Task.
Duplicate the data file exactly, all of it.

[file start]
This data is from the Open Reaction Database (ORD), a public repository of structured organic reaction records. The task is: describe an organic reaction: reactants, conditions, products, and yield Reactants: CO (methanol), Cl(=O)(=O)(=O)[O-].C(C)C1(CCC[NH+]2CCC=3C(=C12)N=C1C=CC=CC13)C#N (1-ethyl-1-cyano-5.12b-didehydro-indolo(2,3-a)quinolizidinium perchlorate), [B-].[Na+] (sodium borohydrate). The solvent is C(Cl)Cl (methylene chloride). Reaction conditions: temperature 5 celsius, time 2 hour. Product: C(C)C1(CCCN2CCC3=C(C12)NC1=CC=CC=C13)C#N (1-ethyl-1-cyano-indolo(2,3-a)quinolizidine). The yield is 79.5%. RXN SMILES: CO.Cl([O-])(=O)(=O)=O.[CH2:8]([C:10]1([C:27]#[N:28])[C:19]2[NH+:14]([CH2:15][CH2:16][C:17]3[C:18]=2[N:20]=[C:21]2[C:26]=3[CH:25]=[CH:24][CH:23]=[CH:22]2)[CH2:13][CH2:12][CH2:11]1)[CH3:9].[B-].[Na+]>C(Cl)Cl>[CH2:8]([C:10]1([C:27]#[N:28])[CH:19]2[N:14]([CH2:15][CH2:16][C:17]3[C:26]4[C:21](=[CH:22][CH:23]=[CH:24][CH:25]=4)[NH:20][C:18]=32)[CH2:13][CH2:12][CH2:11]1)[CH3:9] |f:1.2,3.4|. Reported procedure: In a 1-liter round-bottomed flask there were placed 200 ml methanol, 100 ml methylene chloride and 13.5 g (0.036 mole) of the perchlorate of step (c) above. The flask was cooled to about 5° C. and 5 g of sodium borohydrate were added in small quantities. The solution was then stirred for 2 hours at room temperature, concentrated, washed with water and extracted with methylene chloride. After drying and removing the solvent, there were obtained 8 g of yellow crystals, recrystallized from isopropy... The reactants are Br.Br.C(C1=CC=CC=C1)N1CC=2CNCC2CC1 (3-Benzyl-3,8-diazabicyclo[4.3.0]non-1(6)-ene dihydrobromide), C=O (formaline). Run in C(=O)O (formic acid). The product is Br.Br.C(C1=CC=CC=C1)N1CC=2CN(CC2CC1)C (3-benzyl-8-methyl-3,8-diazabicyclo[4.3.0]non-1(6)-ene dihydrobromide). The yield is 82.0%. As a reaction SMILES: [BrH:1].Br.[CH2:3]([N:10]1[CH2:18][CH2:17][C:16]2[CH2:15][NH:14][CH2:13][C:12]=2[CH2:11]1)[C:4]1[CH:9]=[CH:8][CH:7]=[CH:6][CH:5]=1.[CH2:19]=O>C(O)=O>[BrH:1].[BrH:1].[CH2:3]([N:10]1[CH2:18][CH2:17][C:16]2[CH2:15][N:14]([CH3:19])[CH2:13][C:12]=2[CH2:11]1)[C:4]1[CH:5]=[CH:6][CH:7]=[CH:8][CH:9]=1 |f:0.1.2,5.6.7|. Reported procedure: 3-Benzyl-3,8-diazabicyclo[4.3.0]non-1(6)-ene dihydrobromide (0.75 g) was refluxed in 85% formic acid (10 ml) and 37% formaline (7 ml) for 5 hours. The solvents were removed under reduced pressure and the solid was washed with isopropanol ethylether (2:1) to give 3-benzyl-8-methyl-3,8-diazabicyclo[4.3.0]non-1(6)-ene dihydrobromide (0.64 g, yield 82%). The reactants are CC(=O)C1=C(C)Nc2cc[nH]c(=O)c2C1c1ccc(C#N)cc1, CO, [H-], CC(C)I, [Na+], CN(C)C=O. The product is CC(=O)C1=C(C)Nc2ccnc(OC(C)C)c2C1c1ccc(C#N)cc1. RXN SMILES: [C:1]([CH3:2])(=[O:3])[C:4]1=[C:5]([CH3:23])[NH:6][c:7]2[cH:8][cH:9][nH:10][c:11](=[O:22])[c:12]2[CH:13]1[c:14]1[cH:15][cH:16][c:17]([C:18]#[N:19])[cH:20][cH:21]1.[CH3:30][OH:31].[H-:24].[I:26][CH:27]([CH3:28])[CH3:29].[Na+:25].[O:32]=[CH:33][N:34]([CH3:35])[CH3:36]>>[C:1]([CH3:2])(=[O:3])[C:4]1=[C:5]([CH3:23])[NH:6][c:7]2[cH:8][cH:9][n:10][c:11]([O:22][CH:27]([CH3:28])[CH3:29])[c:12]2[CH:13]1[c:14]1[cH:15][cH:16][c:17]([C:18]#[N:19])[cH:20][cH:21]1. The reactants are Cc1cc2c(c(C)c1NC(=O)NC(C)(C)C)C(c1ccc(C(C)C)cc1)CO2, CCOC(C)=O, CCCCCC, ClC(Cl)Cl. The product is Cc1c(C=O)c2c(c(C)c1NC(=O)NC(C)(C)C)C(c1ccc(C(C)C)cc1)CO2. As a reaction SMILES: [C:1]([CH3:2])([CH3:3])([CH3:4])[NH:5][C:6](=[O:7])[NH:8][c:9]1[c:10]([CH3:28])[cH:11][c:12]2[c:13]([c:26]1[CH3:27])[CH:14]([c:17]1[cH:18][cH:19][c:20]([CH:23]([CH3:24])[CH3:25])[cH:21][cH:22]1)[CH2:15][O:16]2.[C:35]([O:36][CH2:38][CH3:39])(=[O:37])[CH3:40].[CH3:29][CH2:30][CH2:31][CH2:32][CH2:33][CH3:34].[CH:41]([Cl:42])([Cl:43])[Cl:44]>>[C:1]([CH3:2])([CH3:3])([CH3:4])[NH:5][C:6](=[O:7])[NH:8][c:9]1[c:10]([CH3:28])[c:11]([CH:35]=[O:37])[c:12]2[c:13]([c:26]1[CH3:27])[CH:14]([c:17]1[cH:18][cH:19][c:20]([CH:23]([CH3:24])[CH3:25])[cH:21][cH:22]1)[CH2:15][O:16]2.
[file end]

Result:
This data is from the Open Reaction Database (ORD), a public repository of structured organic reaction records. The task is: describe an organic reaction: reactants, conditions, products, and yield Reactants: CO (methanol), Cl(=O)(=O)(=O)[O-].C(C)C1(CCC[NH+]2CCC=3C(=C12)N=C1C=CC=CC13)C#N (1-ethyl-1-cyano-5.12b-didehydro-indolo(2,3-a)quinolizidinium perchlorate), [B-].[Na+] (sodium borohydrate). The solvent is C(Cl)Cl (methylene chloride). Reaction conditions: temperature 5 celsius, time 2 hour. Product: C(C)C1(CCCN2CCC3=C(C12)NC1=CC=CC=C13)C#N (1-ethyl-1-cyano-indolo(2,3-a)quinolizidine). The yield is 79.5%. RXN SMILES: CO.Cl([O-])(=O)(=O)=O.[CH2:8]([C:10]1([C:27]#[N:28])[C:19]2[NH+:14]([CH2:15][CH2:16][C:17]3[C:18]=2[N:20]=[C:21]2[C:26]=3[CH:25]=[CH:24][CH:23]=[CH:22]2)[CH2:13][CH2:12][CH2:11]1)[CH3:9].[B-].[Na+]>C(Cl)Cl>[CH2:8]([C:10]1([C:27]#[N:28])[CH:19]2[N:14]([CH2:15][CH2:16][C:17]3[C:26]4[C:21](=[CH:22][CH:23]=[CH:24][CH:25]=4)[NH:20][C:18]=32)[CH2:13][CH2:12][CH2:11]1)[CH3:9] |f:1.2,3.4|. Reported procedure: In a 1-liter round-bottomed flask there were placed 200 ml methanol, 100 ml methylene chloride and 13.5 g (0.036 mole) of the perchlorate of step (c) above. The flask was cooled to about 5° C. and 5 g of sodium borohydrate were added in small quantities. The solution was then stirred for 2 hours at room temperature, concentrated, washed with water and extracted with methylene chloride. After drying and removing the solvent, there were obtained 8 g of yellow crystals, recrystallized from isopropy... The reactants are Br.Br.C(C1=CC=CC=C1)N1CC=2CNCC2CC1 (3-Benzyl-3,8-diazabicyclo[4.3.0]non-1(6)-ene dihydrobromide), C=O (formaline). Run in C(=O)O (formic acid). The product is Br.Br.C(C1=CC=CC=C1)N1CC=2CN(CC2CC1)C (3-benzyl-8-methyl-3,8-diazabicyclo[4.3.0]non-1(6)-ene dihydrobromide). The yield is 82.0%. As a reaction SMILES: [BrH:1].Br.[CH2:3]([N:10]1[CH2:18][CH2:17][C:16]2[CH2:15][NH:14][CH2:13][C:12]=2[CH2:11]1)[C:4]1[CH:9]=[CH:8][CH:7]=[CH:6][CH:5]=1.[CH2:19]=O>C(O)=O>[BrH:1].[BrH:1].[CH2:3]([N:10]1[CH2:18][CH2:17][C:16]2[CH2:15][N:14]([CH3:19])[CH2:13][C:12]=2[CH2:11]1)[C:4]1[CH:5]=[CH:6][CH:7]=[CH:8][CH:9]=1 |f:0.1.2,5.6.7|. Reported procedure: 3-Benzyl-3,8-diazabicyclo[4.3.0]non-1(6)-ene dihydrobromide (0.75 g) was refluxed in 85% formic acid (10 ml) and 37% formaline (7 ml) for 5 hours. The solvents were removed under reduced pressure and the solid was washed with isopropanol ethylether (2:1) to give 3-benzyl-8-methyl-3,8-diazabicyclo[4.3.0]non-1(6)-ene dihydrobromide (0.64 g, yield 82%). The reactants are CC(=O)C1=C(C)Nc2cc[nH]c(=O)c2C1c1ccc(C#N)cc1, CO, [H-], CC(C)I, [Na+], CN(C)C=O. The product is CC(=O)C1=C(C)Nc2ccnc(OC(C)C)c2C1c1ccc(C#N)cc1. RXN SMILES: [C:1]([CH3:2])(=[O:3])[C:4]1=[C:5]([CH3:23])[NH:6][c:7]2[cH:8][cH:9][nH:10][c:11](=[O:22])[c:12]2[CH:13]1[c:14]1[cH:15][cH:16][c:17]([C:18]#[N:19])[cH:20][cH:21]1.[CH3:30][OH:31].[H-:24].[I:26][CH:27]([CH3:28])[CH3:29].[Na+:25].[O:32]=[CH:33][N:34]([CH3:35])[CH3:36]>>[C:1]([CH3:2])(=[O:3])[C:4]1=[C:5]([CH3:23])[NH:6][c:7]2[cH:8][cH:9][n:10][c:11]([O:22][CH:27]([CH3:28])[CH3:29])[c:12]2[CH:13]1[c:14]1[cH:15][cH:16][c:17]([C:18]#[N:19])[cH:20][cH:21]1. The reactants are Cc1cc2c(c(C)c1NC(=O)NC(C)(C)C)C(c1ccc(C(C)C)cc1)CO2, CCOC(C)=O, CCCCCC, ClC(Cl)Cl. The product is Cc1c(C=O)c2c(c(C)c1NC(=O)NC(C)(C)C)C(c1ccc(C(C)C)cc1)CO2. As a reaction SMILES: [C:1]([CH3:2])([CH3:3])([CH3:4])[NH:5][C:6](=[O:7])[NH:8][c:9]1[c:10]([CH3:28])[cH:11][c:12]2[c:13]([c:26]1[CH3:27])[CH:14]([c:17]1[cH:18][cH:19][c:20]([CH:23]([CH3:24])[CH3:25])[cH:21][cH:22]1)[CH2:15][O:16]2.[C:35]([O:36][CH2:38][CH3:39])(=[O:37])[CH3:40].[CH3:29][CH2:30][CH2:31][CH2:32][CH2:33][CH3:34].[CH:41]([Cl:42])([Cl:43])[Cl:44]>>[C:1]([CH3:2])([CH3:3])([CH3:4])[NH:5][C:6](=[O:7])[NH:8][c:9]1[c:10]([CH3:28])[c:11]([CH:35]=[O:37])[c:12]2[c:13]([c:26]1[CH3:27])[CH:14]([c:17]1[cH:18][cH:19][c:20]([CH:23]([CH3:24])[CH3:25])[cH:21][cH:22]1)[CH2:15][O:16]2.